Direct foreign investments in Brazil have risen sharply in October and should reach US$ 1.6 billion, up from US$ 646 million in September.
The forecast was made by the head of Brazil’s Economic Department at the Central Bank, Altamir Lopes, who reports that up to October 20 total inflow of foreign investments had already reached US$1.1 billion.
Lopes went on to say that the now constant surpluses in Brazil’s current transactions have established what he called “a very calm situation allowing us to even reduce our foreign debt.”
He also pointed out that private sector debt is down, a factor which alleviates the country’s vulnerability to shocks coming from abroad.
September was the fifth consecutive month that Brazil registered a trade surplus of more than US$ 3 billion.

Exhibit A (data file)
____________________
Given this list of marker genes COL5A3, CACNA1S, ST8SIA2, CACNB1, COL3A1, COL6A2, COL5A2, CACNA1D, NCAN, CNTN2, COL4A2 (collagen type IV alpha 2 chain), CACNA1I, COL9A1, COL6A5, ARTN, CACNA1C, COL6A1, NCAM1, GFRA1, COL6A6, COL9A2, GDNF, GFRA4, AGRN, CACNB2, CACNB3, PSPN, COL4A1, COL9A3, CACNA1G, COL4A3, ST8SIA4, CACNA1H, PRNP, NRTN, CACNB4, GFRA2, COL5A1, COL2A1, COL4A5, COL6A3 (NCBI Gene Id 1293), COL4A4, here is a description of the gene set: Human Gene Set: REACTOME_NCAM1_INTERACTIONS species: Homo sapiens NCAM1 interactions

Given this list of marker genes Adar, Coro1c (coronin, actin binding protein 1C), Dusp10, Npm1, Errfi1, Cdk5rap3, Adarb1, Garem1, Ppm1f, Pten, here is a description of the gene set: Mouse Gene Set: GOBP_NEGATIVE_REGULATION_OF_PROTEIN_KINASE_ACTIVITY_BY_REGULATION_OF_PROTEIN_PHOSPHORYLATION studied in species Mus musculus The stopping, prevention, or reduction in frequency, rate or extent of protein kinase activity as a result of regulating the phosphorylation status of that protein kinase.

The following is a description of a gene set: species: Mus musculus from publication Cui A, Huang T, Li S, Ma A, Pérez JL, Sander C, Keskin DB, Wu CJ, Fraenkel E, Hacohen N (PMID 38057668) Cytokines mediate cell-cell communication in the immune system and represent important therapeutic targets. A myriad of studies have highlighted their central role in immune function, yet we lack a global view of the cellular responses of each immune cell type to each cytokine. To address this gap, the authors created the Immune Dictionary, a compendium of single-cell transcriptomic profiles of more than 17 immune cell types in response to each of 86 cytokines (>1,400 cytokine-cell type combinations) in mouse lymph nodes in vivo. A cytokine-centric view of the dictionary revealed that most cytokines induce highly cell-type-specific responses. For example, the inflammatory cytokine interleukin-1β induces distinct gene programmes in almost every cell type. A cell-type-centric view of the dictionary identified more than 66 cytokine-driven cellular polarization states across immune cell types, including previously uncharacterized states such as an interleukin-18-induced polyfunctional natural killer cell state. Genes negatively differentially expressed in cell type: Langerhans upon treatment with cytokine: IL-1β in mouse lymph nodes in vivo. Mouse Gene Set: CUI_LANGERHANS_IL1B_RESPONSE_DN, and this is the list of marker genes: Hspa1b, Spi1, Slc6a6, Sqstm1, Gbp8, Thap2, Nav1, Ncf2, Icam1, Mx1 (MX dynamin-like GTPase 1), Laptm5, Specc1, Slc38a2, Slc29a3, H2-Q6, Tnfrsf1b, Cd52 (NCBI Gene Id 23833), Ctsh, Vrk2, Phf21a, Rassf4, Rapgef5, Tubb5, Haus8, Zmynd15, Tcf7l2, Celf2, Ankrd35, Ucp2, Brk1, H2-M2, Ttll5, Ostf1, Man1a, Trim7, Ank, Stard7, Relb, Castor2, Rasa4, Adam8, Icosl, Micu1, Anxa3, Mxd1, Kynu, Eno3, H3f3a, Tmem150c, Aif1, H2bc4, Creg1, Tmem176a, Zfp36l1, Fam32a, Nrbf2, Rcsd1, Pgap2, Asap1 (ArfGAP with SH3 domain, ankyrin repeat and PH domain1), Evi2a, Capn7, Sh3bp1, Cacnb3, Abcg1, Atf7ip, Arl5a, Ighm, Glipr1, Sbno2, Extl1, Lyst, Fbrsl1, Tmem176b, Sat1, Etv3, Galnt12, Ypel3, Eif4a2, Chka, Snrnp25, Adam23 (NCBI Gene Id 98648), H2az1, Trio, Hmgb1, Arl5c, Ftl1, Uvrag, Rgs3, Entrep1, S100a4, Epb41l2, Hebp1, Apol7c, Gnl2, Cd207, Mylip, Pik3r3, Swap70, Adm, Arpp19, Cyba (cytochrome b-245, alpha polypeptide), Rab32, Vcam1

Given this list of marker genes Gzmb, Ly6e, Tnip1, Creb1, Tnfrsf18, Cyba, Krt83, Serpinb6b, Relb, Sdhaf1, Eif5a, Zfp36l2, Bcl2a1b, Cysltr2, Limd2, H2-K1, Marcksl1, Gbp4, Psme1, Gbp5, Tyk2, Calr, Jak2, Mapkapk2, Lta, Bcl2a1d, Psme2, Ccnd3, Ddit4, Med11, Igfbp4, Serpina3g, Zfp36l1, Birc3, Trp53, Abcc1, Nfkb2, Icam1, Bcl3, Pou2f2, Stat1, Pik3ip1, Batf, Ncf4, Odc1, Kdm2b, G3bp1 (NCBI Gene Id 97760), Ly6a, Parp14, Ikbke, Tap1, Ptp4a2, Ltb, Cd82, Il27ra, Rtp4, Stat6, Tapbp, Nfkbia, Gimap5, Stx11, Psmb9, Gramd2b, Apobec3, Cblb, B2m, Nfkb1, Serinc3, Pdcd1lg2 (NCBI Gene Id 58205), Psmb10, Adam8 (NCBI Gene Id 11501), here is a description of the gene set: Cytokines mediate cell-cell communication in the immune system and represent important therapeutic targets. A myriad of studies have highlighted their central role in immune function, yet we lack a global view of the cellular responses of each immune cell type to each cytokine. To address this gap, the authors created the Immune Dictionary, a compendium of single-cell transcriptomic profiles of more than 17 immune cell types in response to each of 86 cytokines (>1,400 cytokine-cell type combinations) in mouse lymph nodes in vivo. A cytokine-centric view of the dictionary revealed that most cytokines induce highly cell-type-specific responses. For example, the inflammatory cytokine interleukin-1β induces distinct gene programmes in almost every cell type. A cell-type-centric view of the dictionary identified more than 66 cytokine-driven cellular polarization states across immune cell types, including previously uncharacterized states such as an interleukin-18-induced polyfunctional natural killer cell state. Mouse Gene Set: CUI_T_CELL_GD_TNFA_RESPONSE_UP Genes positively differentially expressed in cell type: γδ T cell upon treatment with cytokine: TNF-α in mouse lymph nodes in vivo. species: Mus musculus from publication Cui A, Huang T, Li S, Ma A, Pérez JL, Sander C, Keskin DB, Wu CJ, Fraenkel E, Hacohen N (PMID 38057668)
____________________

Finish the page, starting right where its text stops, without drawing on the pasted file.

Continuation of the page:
That has a positive impact on current transaction, with the result that the balance of payments surplus is now running at over US$ 9.6 billion, more than double what it was for the whole of 2003 (US$ 4 billion).
In conclusion, Lopes says the outlook is good, even though a lot of interest payments fall due this month.
He says the Central Bank is forecasting a balance of payments surplus of US$ 900 million.
Translator: Allen Bennett
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